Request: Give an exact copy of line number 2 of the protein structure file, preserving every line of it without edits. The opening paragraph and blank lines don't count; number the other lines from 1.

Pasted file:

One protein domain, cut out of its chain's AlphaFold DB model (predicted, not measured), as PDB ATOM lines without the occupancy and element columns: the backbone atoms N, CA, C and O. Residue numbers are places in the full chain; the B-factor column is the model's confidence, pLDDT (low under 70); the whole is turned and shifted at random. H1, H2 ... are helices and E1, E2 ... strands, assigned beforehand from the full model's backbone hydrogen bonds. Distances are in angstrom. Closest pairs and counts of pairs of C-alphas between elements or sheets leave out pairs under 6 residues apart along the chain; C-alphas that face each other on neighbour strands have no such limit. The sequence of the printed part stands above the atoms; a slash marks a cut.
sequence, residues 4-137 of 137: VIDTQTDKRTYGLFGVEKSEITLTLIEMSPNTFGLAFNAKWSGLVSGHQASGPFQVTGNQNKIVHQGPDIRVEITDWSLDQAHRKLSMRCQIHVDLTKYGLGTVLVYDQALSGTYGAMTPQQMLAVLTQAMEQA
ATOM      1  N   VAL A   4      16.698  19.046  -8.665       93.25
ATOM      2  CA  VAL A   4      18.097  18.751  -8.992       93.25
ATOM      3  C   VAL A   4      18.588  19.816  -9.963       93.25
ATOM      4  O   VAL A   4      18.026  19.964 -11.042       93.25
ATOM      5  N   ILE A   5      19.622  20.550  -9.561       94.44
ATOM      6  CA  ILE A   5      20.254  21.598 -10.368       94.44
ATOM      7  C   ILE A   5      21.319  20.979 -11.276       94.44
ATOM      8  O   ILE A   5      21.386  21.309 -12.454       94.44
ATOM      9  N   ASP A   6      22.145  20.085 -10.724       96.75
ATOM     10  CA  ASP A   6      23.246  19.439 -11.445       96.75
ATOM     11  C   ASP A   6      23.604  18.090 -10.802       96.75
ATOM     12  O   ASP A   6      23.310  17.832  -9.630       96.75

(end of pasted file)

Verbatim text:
ATOM      1  N   VAL A   4      16.698  19.046  -8.665       93.25